On deaf ears: how smart visual design can make games more hearing-impaired accessible

XIIIPS2Video game designers have taught us, through intricately designed HUDs throwing all manner of information at the player every second, to pay attention to our surroundings.  Visual cues are more often than not integral to success, and much research and effort has gone into cramming as much vital information on screen in the most efficient way possible, to ensure that players have all the visual tools they need to stay alive.

But what about sound?   If you’ve ever tried to play a game with the sound muted you’ll know just how strange of an experience it is.  And subtitles can only go so far, because while they capture the spoken scripted tracks, it often entirely misses the ambient sound of the world around the player.  If you try it for yourself you’ll realise it’s not a trivial thing and that every genre –  from the sound of car engines roaring up behind in Forza or the ruffling of enemies in Bloodborne in a room head – immerses the player in the world and conveys amazing amounts of information through sound.

In a lot of ways XIII was a thoroughly average Playstation 2 game.  It was, like many other games at the time, piggybacking on both the enormous popularity of shooters and the rather infectious fascination with cell-shaded graphics.  But I liked its take on the European graphic novels I grew up with and at the time it was quite the looker.  It may not have been the best shooter, but it was certainly unique, and in an era where the carbon copy was king that was enough to hold my interest.

But what stood out to me – even at the time – was how its reliance on onomatopoeia could have potentially made it incredibly friendly to people with hearing impairments.  At times it just captured what was quite obviously happening on screen, with a BAM! here or a KABOOM! there, accompanying the sound effects pouring out of the speakers but also the action on-screen.  And this is a great way to convey the visceral nature of a game’s sound effects.  Games are a sensory experience – both visual and aural – and anything that can be done to capture or enhance the atmosphere of a game should be done.

But it was what happened in the quieter moments that really caught my attention.  Amongst the bazooka and assault rifle fuelled action that comprised most of the game, XIII was punctuated with some simple stealth sequences, that had you sneaking rather than shooting.  Gameplay wise it was nothing special, serving more to break up the action, while playing to the game’s espionage themes more than anything else.  But where it did revolutionise things was in how it used visual cues to convey the sound of nearby enemies, which if you’ve played a stealth game, you’ll know is key to experience.  SEEING the footsteps of an enemy is a nearby room get bigger as he draws nearer, as the words Tap Tap Tap move with him, is quite the experience even for someone who can hear.  While it may have been stylistic more than functional, it was an excellent way to visually convey sound, but an even more brilliant way to make the game’s stealth mechanics accessible to everyone.  And there is no reason this model couldn’t be adopted and adapted for every genre and every aesthetic – but perhaps more importantly no reason it shouldn’t be.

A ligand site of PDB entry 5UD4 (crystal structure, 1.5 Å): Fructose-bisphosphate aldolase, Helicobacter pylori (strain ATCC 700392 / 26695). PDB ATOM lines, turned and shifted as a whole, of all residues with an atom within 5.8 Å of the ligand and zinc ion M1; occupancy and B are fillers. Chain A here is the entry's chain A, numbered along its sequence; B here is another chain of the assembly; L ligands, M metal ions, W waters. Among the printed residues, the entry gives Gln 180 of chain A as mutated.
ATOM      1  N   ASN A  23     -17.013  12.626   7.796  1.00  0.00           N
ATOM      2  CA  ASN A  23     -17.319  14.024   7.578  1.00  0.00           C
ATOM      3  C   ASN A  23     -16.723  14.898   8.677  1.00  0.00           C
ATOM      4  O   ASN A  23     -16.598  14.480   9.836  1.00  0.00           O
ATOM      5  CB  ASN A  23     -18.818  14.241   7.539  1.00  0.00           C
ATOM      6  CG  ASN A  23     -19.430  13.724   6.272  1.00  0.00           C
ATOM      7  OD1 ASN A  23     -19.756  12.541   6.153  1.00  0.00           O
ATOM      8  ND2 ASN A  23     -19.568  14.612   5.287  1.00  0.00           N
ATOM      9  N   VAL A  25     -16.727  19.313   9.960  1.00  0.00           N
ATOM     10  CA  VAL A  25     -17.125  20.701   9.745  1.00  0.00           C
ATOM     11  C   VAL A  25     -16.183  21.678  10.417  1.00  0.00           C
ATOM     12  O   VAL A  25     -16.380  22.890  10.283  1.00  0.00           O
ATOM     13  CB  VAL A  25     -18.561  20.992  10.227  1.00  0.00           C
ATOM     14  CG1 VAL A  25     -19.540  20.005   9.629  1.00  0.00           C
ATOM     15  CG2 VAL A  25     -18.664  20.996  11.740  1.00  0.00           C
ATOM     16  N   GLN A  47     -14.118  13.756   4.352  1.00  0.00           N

And while we always looks for new and innovative ways to give equal opportunity to people playing games, the hundreds year old answer may be staring the  interface and accessibility designers right in the face, without them knowing it.  Comic books and graphic novels may be just visual experiences, but because of this, they’ve had to find ways to visually represent .  Subtitles are the natural extension of this, but if games adopted the onomatopoeia used to convey sound where there is none, we’d improve the experience of video games for those who can’t hear them by ten fold.  It’s not just a style choice, it’s a matter of accessibility and equality of experience, and I’m all for that.

I would love to be in a world where everyone can enjoy the atmosphere created by video games regardless of any impairments.  And the great thing is it’s not a pipe dream.  But we just need designers to find more creative ways to improve the accessibility of their games.  I’d personally love to see VROOOOM! pop up at the bottom of the screen in Forza 6 as an opponent screams toward me, so I can only imagine the difference it would make to someone with a hearing disability.

I’d love to hear the game playing experiences of people with hearing impairments or other disabilities, so if this is you, or you know someone else please share your experiences in the comments below.

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2 Comments

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2 responses to “On deaf ears: how smart visual design can make games more hearing-impaired accessible

  1. lewispackwood

    I loved XIII – the whole tap tap tap thing for footsteps was a brilliant idea. It’s a shame that cel shading went out of fashion not long after the game was released – although it’s definitely come back into vogue now thanks to the TellTale Games and Borderlands. Maybe they should revive the onomatopoeia too?

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